There is more, much more that Knight and Hargadon touch upon, all of it resonates greatly with me. Knight makes the connection between gamification and flow, the idea that if we gamify learning students could potentially enter a state of optimal experience while personalizing their own learning. The discussion then moves to the importance of storytelling in education, which is a favorite theme of mine. Then on to the moment when a little girl, Natalie Gilbert, faltered in her singing of the national anthem at a Portland Trailblazers game, was first heckled by the crowd and then assisted by Maurice Cheeks, the Blazers head coach. What ensues is heart-warming and as Knight says, literally an inspiration to all educators to be a coach like Cheeks. Open questioning as a high impact strategy to get student “authentically engaged” and how to get teachers to shift their practice to leverage it. Authentic learning as doing science, not learning about science. Knight summarizes that teachers really need “caring and control” in order to be effective, a control that comes out of . He then gives one practical tip for teachers to use to make sure they are systematically attending to all their students’ needs; make a list at the end of every week on students she may have overlooked that week and came at the end of the list, then note the positive strengths of those students at the end of the list, and make sure the following week that they are not at the end of the list (witness to the good), i.e. teach yourself to notice what’s going well.

Key takeaways:

  • Weekly list of students, positves of students at the end of the list
  • Two components of content planning: 1) content definition 2) content visual mapping
  • Seven principles of collegial interaction (see above)
  • Power with instead of power over in all learning environments

Bill Gates on Teacher Feedback

Feedback For Bill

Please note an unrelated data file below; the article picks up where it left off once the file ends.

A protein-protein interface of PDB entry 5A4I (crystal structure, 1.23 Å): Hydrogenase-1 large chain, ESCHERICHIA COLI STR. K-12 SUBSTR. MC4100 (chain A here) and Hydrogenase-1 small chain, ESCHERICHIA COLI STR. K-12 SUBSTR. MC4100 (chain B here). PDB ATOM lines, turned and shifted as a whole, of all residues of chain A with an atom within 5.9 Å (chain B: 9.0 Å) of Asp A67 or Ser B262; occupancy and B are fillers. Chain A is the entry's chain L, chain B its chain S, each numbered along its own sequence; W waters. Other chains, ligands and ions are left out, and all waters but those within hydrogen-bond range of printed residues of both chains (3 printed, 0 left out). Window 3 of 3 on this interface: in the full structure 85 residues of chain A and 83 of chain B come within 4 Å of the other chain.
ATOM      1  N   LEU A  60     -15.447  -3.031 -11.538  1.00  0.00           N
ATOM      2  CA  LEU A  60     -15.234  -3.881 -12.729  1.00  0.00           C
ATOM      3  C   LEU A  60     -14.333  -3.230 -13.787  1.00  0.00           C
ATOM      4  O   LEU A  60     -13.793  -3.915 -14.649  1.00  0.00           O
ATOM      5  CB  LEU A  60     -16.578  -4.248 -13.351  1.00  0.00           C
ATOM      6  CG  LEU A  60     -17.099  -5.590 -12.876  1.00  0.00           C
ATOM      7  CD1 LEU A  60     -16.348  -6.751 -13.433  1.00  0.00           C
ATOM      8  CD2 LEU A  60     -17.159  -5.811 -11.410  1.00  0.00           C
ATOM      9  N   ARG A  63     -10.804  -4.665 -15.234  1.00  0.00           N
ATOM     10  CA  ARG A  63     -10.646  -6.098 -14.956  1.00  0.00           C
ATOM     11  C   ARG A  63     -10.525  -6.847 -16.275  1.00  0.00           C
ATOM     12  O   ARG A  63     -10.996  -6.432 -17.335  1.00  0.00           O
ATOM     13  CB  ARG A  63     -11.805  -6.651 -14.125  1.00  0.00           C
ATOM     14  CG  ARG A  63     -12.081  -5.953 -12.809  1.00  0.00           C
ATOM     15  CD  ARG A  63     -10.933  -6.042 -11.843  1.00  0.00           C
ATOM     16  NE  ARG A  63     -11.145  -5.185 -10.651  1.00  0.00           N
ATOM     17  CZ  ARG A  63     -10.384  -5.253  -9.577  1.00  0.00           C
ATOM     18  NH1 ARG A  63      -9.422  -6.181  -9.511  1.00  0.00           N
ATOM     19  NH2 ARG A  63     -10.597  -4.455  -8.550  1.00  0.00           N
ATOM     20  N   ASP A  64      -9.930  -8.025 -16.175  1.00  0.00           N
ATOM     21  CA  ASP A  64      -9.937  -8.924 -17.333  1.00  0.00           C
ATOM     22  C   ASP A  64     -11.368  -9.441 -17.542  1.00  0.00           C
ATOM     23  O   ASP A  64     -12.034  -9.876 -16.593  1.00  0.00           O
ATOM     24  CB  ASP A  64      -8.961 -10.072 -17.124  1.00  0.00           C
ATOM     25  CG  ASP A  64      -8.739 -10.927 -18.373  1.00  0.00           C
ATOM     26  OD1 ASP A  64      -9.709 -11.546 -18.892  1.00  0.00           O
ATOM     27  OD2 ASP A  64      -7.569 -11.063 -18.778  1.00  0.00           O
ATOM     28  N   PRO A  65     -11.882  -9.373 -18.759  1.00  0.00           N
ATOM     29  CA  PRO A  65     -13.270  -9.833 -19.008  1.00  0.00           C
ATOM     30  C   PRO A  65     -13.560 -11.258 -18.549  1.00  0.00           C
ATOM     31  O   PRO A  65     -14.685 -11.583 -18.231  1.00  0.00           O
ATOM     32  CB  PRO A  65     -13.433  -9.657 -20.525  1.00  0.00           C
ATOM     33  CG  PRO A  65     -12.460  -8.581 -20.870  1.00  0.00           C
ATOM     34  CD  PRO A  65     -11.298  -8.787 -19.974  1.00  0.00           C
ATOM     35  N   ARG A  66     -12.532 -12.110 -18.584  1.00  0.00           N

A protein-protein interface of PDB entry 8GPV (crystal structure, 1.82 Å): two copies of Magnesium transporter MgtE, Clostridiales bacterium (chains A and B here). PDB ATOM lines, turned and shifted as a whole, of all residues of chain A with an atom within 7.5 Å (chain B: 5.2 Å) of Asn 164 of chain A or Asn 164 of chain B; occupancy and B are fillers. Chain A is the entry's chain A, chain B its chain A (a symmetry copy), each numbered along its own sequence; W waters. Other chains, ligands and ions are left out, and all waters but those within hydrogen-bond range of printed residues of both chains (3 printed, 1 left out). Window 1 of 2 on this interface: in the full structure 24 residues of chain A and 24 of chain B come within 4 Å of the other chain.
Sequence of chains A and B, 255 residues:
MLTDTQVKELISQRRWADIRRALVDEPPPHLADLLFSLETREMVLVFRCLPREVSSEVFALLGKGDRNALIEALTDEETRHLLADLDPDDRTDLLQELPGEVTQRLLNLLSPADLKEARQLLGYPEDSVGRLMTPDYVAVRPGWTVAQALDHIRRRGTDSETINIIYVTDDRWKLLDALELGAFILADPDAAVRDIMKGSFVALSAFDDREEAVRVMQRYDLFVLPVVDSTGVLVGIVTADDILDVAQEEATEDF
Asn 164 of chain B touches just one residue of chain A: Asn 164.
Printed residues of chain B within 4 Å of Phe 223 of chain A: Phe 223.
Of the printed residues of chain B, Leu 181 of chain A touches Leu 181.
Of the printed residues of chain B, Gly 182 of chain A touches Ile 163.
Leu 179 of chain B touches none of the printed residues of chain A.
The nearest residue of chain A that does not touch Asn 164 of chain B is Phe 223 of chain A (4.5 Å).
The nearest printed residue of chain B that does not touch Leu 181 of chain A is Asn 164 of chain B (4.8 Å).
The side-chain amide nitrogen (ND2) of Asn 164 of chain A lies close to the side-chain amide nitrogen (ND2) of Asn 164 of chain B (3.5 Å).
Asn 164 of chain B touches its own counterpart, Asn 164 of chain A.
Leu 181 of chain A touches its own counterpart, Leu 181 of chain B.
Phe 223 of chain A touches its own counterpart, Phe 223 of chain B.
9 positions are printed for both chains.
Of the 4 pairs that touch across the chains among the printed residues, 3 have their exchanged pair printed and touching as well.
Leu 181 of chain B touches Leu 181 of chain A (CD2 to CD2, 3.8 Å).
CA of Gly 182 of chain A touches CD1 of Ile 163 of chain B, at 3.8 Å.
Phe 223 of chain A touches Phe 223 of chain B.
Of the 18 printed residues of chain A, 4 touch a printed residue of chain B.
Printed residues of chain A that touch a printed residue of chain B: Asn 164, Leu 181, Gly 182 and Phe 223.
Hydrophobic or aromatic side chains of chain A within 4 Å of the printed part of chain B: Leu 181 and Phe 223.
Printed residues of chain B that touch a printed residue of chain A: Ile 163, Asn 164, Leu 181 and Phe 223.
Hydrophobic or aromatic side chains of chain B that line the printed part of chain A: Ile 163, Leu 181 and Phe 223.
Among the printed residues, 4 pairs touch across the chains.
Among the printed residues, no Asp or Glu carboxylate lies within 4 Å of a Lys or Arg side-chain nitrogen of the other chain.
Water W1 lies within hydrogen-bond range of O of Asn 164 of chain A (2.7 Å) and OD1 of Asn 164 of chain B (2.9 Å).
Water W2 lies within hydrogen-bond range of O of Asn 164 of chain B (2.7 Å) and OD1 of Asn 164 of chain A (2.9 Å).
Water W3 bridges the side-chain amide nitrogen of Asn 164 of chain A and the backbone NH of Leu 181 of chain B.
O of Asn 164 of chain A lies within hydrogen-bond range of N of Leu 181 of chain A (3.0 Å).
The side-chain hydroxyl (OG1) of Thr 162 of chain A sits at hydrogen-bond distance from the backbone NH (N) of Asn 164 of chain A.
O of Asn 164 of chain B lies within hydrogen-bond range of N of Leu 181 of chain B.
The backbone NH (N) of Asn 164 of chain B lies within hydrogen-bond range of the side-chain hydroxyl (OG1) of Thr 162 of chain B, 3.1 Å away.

Bill Gates’ most recent Ted Talk already has over a million views and has made its rounds through the interwebs in a variety of ways. The theme of this Gates talk is on teacher feedback and the Measures of Effective Teaching (MET) which his Gates Foundation has developed. He identifies the key elements of MET:

  • Video recordings of lessons
  • Identification of effective teaching practices like deep questioning and providing multiple ways of explaining or demonstrating an idea
  • Student surveys of their teachers

I am currently in the middle of the clinical portion of the Teach-Now teacher certification program. This is a unique, all online certification program and as a result it requires us to record our lessons during our student-teaching clinical practicum. I am pleased to say that the teacher preparation program has asked me to do all three of the key elements of MET system. I have developed and implemented two student feedback and goal-setting surveys. I record one lesson per week to be evaluated by myself, my Korean co-teacher and my Teach-Now instructor. We use the District of Columbia’s IMPACT Teaching and Learning Framework to identify and develop my effective teaching practices, or those that are lacking at this point.